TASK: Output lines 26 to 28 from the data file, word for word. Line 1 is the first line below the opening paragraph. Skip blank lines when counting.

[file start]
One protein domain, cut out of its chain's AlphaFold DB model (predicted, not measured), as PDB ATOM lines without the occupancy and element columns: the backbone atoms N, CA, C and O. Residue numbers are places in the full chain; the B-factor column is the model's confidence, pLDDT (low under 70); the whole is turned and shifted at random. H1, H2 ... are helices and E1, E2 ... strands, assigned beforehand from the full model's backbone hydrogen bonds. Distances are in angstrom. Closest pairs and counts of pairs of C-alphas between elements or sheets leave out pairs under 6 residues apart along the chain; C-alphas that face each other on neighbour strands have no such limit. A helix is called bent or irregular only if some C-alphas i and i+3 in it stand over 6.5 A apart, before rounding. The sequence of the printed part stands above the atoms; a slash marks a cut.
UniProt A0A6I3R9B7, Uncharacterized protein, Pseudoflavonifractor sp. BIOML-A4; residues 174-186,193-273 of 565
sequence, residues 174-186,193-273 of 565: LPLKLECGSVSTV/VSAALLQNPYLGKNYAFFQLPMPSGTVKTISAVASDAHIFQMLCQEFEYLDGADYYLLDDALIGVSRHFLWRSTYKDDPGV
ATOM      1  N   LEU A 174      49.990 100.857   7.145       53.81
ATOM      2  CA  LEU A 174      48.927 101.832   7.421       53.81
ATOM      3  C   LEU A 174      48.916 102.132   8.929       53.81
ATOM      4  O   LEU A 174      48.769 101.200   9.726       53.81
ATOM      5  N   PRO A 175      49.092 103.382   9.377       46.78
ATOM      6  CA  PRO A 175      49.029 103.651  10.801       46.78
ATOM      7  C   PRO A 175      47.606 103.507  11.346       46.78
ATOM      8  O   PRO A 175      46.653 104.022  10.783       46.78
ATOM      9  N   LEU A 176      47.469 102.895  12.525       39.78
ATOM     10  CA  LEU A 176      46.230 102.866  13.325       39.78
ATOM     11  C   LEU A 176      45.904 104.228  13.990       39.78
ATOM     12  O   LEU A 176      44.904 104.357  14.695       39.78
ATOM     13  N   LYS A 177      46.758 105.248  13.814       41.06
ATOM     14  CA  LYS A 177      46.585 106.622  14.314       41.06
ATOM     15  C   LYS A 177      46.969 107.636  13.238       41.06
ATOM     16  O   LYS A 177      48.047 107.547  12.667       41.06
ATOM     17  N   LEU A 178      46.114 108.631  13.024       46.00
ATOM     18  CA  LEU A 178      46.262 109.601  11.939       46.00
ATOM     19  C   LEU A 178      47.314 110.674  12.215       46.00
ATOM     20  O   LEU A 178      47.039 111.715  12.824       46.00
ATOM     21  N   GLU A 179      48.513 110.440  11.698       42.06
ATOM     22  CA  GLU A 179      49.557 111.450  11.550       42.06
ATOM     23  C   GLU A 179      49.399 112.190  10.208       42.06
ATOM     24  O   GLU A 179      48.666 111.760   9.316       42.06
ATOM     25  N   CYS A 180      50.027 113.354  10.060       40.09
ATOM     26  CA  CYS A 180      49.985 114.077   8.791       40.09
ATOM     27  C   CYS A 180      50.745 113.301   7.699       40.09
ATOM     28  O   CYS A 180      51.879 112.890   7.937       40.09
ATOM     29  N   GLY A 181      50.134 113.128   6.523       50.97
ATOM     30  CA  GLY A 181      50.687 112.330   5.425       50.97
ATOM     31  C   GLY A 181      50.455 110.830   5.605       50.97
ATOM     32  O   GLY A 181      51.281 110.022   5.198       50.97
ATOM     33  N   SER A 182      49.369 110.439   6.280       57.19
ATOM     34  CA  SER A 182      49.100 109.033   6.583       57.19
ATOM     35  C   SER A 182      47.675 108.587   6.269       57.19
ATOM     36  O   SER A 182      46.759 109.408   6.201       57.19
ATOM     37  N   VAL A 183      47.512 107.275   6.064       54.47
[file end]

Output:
ATOM     24  O   GLU A 179      48.666 111.760   9.316       42.06
ATOM     25  N   CYS A 180      50.027 113.354  10.060       40.09
ATOM     26  CA  CYS A 180      49.985 114.077   8.791       40.09